This process repeats forever, making water a renewable resource. However, evaporation is not the only way that water enters the atmosphere. A second process, called transpiration, occurs when trees and other plants suck water from the ground through their roots, then release that water from their leaves into the air. This process is a crucial part of how we get water. When people clear forests, this water-storing effect vanishes along with the trees. The loss of transpiration has many adverse impacts. Because forests are a primary source of rainfall, their destruction causes severe droughts.

Global Forest Watch Interactive Map


You might expect this problem to be concentrated in the areas where the forests in question used to grow. But in fact, deforestation’s effects on the water cycle may be global. Rainforests —the ecosystems that transpire the most— provide water to people far from the tropics. Wind currents pick up moisture from rainforest canopies and carry it across the globe. This “river in the sky” presents an especially crucial water supply to regions further inland, which often cannot rely on evaporation from the ocean as a source of precipitation. A working paper by the World Resources Institute  found that the clearing of rainforests “could pose a substantial risk to agriculture in key breadbaskets halfway around the world in parts of the U.S., India, and China.”

Transpiration also has climatic effects. When trees absorb energy from the sun through their leaves, they use the biggest share of it for transpiration. This means energy that would have otherwise heated the air around the trees instead gets used for the process of transpiration-- and, as a result, that transpiration cools the air in forests. By halting this process, deforestation causes warming at the local level. Oddly, the opposite is true of the atmosphere higher up above the rainforests. As water particles rise into the air from transpiration, they heat up, warming the air above the canopies. At a local level, deforestation, therefore, cools the air above tropical regions. This might seem like a good thing, but this local cooling sets off chain effects that cause warming in other places. For instance, one modeling study published by the American Meteorological Society found that the complete deforestation of the Amazon Rainforest would lead the snowpack in the Sierra Nevada mountains to shrink by up to 50%— depriving Californians of an essential water supply. You can get your students to explore data regarding deforestation with this tool.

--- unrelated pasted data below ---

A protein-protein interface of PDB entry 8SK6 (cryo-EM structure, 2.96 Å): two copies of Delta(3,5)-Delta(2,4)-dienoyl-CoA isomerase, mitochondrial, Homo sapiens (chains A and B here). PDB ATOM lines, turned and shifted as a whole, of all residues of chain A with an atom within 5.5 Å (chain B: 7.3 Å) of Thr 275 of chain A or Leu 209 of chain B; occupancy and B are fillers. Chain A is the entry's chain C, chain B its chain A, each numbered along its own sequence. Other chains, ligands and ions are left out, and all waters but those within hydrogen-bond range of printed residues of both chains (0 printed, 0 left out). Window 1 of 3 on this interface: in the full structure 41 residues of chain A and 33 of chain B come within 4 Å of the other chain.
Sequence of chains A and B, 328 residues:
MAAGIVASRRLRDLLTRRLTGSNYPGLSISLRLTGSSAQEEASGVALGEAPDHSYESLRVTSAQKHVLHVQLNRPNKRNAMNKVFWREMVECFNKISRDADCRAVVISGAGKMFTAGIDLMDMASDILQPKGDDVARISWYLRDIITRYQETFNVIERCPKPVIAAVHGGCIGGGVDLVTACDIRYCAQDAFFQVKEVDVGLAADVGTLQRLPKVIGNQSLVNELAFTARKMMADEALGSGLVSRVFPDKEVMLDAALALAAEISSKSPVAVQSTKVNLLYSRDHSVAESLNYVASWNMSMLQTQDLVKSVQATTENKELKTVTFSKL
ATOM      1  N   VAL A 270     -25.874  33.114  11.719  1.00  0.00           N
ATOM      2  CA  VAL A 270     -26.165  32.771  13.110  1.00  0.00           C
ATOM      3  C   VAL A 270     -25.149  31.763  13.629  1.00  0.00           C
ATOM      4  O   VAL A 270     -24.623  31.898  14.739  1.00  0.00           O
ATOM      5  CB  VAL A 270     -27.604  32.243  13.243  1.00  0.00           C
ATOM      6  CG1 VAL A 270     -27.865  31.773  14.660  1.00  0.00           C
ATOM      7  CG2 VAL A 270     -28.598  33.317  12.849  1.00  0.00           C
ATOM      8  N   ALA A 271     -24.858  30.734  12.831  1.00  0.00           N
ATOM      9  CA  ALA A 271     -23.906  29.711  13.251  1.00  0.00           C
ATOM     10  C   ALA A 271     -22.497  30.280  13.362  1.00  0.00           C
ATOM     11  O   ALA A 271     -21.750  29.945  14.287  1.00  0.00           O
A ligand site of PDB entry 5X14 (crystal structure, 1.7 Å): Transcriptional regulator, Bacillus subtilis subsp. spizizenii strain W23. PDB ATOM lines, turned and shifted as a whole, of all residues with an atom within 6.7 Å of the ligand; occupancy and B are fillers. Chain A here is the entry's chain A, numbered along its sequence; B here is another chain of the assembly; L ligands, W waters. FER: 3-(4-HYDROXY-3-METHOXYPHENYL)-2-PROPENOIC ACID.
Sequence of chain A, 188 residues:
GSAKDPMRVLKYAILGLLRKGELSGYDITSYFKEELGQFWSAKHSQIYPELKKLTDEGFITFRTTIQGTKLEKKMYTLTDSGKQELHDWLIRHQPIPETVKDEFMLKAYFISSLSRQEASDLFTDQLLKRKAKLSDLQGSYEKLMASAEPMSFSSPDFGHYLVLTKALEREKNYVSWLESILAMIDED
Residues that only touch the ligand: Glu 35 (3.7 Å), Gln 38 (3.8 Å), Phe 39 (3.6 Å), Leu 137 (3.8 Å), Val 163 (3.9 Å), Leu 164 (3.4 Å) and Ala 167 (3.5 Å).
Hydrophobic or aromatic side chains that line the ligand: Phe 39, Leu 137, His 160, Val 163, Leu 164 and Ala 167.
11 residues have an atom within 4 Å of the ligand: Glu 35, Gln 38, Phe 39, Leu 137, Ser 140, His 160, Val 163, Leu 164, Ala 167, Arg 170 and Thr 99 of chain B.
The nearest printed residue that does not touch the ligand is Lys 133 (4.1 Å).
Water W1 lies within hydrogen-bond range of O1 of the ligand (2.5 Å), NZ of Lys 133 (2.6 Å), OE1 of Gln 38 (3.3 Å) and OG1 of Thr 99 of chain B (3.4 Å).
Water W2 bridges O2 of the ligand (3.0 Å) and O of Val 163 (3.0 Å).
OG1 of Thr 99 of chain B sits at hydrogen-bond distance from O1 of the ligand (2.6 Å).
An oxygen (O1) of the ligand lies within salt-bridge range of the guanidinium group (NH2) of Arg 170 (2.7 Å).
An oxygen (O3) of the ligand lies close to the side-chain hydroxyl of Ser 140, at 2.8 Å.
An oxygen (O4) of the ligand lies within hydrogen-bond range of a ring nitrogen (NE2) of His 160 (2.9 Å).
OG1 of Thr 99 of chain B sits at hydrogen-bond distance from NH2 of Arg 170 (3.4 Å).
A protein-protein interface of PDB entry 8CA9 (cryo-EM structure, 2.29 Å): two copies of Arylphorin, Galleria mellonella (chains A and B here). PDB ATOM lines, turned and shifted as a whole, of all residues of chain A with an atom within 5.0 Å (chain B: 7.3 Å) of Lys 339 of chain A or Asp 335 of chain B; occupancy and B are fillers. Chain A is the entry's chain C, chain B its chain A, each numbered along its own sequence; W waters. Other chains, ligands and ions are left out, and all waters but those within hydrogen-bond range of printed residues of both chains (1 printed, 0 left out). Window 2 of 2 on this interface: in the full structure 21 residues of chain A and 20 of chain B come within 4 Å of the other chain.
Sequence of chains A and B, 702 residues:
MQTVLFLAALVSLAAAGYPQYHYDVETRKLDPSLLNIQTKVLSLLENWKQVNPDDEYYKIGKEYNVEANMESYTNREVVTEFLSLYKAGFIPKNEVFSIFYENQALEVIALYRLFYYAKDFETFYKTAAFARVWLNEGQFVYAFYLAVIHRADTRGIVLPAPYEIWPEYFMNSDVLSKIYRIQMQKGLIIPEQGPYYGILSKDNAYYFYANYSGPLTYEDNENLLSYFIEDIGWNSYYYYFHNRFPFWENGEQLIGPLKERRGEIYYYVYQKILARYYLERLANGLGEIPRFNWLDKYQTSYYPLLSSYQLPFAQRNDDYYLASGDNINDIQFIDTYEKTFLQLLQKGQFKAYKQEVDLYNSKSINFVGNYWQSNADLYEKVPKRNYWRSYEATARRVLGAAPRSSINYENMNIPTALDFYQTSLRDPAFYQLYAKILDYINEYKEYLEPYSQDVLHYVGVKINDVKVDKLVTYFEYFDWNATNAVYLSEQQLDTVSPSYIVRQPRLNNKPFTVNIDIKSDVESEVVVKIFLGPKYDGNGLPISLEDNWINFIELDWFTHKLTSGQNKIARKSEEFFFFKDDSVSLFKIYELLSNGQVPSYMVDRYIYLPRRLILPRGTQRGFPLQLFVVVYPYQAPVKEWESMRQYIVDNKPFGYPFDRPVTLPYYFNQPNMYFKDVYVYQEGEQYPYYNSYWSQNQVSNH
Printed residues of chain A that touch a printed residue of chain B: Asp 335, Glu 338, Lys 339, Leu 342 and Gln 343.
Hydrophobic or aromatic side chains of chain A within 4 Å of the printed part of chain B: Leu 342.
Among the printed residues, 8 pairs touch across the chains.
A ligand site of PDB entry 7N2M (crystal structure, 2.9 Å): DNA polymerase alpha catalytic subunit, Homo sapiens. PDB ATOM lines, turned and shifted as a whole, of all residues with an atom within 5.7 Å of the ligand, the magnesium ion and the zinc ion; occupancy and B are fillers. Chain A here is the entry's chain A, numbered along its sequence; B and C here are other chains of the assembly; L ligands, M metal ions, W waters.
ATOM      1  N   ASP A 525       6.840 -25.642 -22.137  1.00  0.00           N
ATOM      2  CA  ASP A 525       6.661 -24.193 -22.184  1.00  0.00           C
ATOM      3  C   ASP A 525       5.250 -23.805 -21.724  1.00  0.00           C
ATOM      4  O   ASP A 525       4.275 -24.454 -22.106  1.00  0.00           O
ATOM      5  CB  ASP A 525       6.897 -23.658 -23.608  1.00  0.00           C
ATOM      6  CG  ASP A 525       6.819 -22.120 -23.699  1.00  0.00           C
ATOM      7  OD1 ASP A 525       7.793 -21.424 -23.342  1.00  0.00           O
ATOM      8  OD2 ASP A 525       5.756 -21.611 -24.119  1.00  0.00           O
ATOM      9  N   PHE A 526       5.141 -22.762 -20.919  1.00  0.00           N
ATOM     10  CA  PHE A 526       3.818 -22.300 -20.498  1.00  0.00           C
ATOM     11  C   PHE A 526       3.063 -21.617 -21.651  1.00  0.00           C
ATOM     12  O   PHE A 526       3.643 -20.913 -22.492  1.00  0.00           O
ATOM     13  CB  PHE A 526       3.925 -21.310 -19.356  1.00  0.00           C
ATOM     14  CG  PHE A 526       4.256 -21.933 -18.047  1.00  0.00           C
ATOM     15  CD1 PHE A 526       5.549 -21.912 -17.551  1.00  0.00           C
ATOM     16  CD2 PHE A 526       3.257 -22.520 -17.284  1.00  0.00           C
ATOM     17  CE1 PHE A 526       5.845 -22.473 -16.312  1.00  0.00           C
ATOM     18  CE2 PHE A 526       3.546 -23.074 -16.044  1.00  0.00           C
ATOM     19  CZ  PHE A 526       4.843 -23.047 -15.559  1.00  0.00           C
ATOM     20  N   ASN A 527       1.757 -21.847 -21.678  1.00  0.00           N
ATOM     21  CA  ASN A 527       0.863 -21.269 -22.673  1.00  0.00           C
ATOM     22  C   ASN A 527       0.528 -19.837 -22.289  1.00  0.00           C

Another answer to the question “how does deforestation affect the water cycle?” lies beneath our feet. In addition to providing us with the water we drink, trees also hold together the ground on which we stand. By forming a network of roots that run through the soil, they prevent erosion— that is, the wearing away of the earth’s surface by wind and water. The canopy also helps, slowing the fall of rain so that it hits the ground more gently. Trees’ root systems prevent the erosion of fertile soil and enable the filtering of harmful pollutants, stopping them from entering water supplies. Without trees’ root systems, the rain washes dirt and chemicals into nearby bodies of water, harming fish and making clean drinking water hard to find. Deforested regions also become more vulnerable to floods and mudslides. Trees play an essential role in the water cycle. Deforestation presents a serious threat to our environment and to our very existence. The struggle to save the world’s forests is a desperate fight for clean air to breathe, clean water to drink, and solid ground to stand on. Want more resources to answer the question “how does deforestation affect the water cycle?” and to learn about a wide range of other environmental topics? Check out SubjectToClimate’s lesson plan on deforestation or the wealth of other resources on our website!